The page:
category: bodyPosted on 27 January 2012.
I finally leaped over one of my biggest hurdles. Level changing, soley by shimmying, from my knees to my waist.
This is not a particularly interesting post, but I was proud of myself. Now my knees are incredibly bruised and I cannot wait to try it again. Hello ice and epsom salt!
Posted on 22 January 2012.
NOTE: I am adding reference pictures soon. :)
My guide is thorough, I didn’t want to cause someone to make an ugly hoop!
Polypro tubing – Home Depot
Internal coupler – Home Depot
Pipe cutter – Home Depot
Electrical tape – Home Depot
Gaffers tape (grip tape) – Sam Flax, Identi-tape.com
Duct tape OR Fancy* shiny tape – Identi-tape.com
*Optional, but highly recommended for best results!
1) Measuring the appropriate circumference for your hoop is an important step to ensure that you will be able to get the most out of your hooping experience. Smaller hoops require more momentum to keep up so they aren’t ideal for beginners. To figure out your size pull some of your tubing out and make rough hoop shape. Then hold that shape up to your body and give it enough slack the potential ends meet right at your belly button.
Basing the measurement just off of height doesn’t account for all body types. If you are relatively short and have a bit of a tummy then and add a couple inches to that measurement! Waist to height ratios differ for everyone.
2) After measuring your tube take your pipe cutter and slice that sucker off of the roll. Watch out for your fingers, those cutters are freaking scary…
3) Bring a pot water to a boil. It doesn’t matter exactly how much as long as you can submerge about four inches of tubing in it.
4) Have your internal coupler within reach of your water for the next step.
5) Submerge either end of the tubing about four inches into the boiling water and hold it there for 30 seconds. Remove the end and immediately push the internal coupler inside as far as it will go. There should be an evident stopping point in the middle of the coupler where the other end of the tubing will go.
6) Rinse and repeat for the other end. Submerge for 30 seconds, remove from the water, and bend your ends together and insert the coupler into the other end of the hoop to form a wonky circle.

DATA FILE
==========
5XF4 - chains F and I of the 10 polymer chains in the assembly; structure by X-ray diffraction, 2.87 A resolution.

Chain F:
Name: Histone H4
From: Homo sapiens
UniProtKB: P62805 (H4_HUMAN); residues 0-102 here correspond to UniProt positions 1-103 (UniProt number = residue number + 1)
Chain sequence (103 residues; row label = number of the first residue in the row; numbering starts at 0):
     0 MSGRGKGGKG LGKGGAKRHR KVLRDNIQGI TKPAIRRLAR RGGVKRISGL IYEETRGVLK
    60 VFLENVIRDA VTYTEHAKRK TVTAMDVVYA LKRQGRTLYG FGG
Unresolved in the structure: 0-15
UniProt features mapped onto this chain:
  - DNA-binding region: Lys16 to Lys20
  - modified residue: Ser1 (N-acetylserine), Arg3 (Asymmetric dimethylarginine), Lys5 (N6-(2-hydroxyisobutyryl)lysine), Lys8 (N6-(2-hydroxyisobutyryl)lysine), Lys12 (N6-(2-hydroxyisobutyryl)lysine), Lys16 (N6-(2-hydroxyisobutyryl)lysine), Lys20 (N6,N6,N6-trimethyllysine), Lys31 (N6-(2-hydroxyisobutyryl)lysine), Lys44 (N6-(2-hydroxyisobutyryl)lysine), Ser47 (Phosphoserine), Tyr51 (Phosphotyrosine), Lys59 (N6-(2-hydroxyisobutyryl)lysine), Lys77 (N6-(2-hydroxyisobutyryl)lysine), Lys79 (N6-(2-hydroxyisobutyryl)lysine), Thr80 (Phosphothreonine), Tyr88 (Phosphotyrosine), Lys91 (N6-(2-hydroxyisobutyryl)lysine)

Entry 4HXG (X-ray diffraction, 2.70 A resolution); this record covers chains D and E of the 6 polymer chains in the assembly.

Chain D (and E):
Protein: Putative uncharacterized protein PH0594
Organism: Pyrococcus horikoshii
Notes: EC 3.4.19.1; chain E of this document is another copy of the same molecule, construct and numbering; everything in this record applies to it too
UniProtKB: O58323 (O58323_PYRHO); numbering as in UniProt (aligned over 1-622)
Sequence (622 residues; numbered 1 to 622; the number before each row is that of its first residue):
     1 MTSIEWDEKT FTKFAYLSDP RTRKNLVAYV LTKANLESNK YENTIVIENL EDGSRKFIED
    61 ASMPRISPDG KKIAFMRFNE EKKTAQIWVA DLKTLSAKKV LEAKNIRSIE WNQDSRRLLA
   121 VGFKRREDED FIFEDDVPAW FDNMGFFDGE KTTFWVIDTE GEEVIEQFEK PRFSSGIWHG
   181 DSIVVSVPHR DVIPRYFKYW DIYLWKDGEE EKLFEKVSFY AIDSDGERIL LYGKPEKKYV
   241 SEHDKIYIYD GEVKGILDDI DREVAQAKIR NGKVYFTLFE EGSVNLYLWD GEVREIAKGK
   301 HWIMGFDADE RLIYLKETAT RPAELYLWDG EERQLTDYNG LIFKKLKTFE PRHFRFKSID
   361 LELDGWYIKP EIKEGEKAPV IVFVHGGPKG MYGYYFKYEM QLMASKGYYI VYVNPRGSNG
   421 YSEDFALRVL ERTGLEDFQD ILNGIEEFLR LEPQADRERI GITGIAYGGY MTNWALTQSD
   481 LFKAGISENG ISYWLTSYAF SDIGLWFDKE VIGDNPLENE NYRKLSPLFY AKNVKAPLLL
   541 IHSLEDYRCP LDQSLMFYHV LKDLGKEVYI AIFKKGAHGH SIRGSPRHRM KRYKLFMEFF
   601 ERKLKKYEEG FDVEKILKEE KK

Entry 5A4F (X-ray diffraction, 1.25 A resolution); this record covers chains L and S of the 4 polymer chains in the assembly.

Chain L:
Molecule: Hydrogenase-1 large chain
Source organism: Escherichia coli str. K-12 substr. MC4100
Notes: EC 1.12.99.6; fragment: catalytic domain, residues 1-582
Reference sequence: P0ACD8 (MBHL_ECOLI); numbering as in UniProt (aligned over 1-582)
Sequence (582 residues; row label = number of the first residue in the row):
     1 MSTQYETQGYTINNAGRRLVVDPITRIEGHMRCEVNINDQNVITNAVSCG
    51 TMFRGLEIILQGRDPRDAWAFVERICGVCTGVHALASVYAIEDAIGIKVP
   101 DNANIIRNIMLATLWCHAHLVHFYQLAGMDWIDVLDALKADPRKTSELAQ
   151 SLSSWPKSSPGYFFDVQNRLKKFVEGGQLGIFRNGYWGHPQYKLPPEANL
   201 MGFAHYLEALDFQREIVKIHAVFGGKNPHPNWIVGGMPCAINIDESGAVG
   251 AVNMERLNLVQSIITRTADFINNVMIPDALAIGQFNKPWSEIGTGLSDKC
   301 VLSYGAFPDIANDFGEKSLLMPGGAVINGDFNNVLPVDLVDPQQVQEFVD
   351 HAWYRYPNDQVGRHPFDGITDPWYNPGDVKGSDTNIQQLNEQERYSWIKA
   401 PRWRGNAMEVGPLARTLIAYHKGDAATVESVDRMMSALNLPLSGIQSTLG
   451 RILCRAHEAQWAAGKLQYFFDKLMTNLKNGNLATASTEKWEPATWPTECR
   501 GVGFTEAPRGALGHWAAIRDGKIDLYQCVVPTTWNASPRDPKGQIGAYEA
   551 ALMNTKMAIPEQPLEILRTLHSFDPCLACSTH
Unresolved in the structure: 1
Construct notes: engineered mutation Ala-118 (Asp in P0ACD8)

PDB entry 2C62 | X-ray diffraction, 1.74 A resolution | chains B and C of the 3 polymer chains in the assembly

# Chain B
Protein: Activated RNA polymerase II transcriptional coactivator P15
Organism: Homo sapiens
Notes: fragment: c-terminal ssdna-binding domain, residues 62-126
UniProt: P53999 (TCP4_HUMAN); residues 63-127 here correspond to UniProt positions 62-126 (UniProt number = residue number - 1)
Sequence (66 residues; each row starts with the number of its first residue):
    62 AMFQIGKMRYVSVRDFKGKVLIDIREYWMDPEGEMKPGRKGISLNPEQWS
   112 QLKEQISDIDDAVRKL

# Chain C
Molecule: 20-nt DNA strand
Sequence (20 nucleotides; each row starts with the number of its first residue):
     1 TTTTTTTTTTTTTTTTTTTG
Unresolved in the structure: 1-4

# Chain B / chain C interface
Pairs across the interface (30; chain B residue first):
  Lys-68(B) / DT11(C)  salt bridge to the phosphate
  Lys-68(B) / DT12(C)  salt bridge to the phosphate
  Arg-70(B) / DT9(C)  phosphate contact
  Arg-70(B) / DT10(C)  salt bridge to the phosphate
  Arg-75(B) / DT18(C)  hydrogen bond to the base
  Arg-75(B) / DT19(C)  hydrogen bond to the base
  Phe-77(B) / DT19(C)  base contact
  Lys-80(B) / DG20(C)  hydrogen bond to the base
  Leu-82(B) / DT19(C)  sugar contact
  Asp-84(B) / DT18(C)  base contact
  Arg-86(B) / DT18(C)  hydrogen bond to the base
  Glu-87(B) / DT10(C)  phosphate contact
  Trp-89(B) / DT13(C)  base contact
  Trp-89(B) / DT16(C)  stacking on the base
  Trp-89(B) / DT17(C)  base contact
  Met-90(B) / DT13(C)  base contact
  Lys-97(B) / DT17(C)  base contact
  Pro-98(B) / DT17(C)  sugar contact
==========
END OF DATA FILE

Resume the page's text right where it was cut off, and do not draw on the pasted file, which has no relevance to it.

7) NOTE: Your hoop might not look like a perfect circle! If it does then you’re a master hoop crafter. To even it out let it sit until the tubing is cool to touch, and then start hooping with it. The bare tubing and not-quite-round shape will feel very awkward at first but keep at it. The harder you spin it the faster it will take to morph into a circle. You can do this for as long as you want to. I usually hoop for about ten minutes before I get impatient and tape it up and all my hoops turned out just fine… :)
8) Taping is the only complicated part of this process, but just follow closely and you’ll understand! You will tape your hoop all the way around a total of FOUR times to create the swirl. For the sake of brevity I am going to refer to your duct tape or fancy tape as just duct tape from here on out.
First, sit down on a chair or couch and hold your hoop in between your knees.
The duct tape layer comes first because the edges of duct tape, and most fancy tapes, tend to come up if the edges are not sealed down by a different type of tape. Unravel a couple inches of duct tape from your roll and hold it at an angle across the hoop and gently press it down. Continue unravelling your tape by bringing it around the back of the hoop, and to the front again moving down at the same angle all the way around the hoop. Make sure it’s staying creased down the back as well. Take care to NOT tug on the tape and mess up your angle! It should be apparent down the side of your hoop if they are different. If you deviate a tiny bit don’t fret too much but try and keep it consistent. It’s a painstaking but oddly hypnotizing process.
When you make it around to where you started you might notice that your ending position doesn’t line up with where you started… Sad. :( Try and pull it over as close as possible so they meet. If it’s about a centimeter away that’s fine. Any more than I would consider retaping the entire hoop. It’s important that the first layer of tape is as close to perfect as possible because it acts as a base for the other layers.